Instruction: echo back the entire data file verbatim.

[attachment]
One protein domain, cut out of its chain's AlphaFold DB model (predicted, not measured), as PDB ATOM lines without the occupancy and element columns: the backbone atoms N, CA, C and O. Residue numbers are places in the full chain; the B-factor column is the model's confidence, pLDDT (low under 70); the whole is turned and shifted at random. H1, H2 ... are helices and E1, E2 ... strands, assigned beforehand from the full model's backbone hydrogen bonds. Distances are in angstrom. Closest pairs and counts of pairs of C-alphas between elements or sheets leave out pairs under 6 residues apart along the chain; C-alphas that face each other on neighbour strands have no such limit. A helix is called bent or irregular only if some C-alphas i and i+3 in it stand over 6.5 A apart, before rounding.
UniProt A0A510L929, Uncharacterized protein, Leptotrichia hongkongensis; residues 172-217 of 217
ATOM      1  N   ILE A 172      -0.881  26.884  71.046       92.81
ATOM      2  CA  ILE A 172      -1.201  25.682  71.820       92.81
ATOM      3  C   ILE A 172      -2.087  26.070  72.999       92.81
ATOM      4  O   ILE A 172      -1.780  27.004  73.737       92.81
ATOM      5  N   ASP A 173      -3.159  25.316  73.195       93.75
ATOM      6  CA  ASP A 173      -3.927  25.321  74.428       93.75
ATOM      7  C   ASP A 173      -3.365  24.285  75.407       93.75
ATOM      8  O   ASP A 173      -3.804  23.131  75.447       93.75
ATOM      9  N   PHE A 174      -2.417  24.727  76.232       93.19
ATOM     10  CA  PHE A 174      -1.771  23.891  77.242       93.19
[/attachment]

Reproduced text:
One protein domain, cut out of its chain's AlphaFold DB model (predicted, not measured), as PDB ATOM lines without the occupancy and element columns: the backbone atoms N, CA, C and O. Residue numbers are places in the full chain; the B-factor column is the model's confidence, pLDDT (low under 70); the whole is turned and shifted at random. H1, H2 ... are helices and E1, E2 ... strands, assigned beforehand from the full model's backbone hydrogen bonds. Distances are in angstrom. Closest pairs and counts of pairs of C-alphas between elements or sheets leave out pairs under 6 residues apart along the chain; C-alphas that face each other on neighbour strands have no such limit. A helix is called bent or irregular only if some C-alphas i and i+3 in it stand over 6.5 A apart, before rounding.
UniProt A0A510L929, Uncharacterized protein, Leptotrichia hongkongensis; residues 172-217 of 217
ATOM      1  N   ILE A 172      -0.881  26.884  71.046       92.81
ATOM      2  CA  ILE A 172      -1.201  25.682  71.820       92.81
ATOM      3  C   ILE A 172      -2.087  26.070  72.999       92.81
ATOM      4  O   ILE A 172      -1.780  27.004  73.737       92.81
ATOM      5  N   ASP A 173      -3.159  25.316  73.195       93.75
ATOM      6  CA  ASP A 173      -3.927  25.321  74.428       93.75
ATOM      7  C   ASP A 173      -3.365  24.285  75.407       93.75
ATOM      8  O   ASP A 173      -3.804  23.131  75.447       93.75
ATOM      9  N   PHE A 174      -2.417  24.727  76.232       93.19
ATOM     10  CA  PHE A 174      -1.771  23.891  77.242       93.19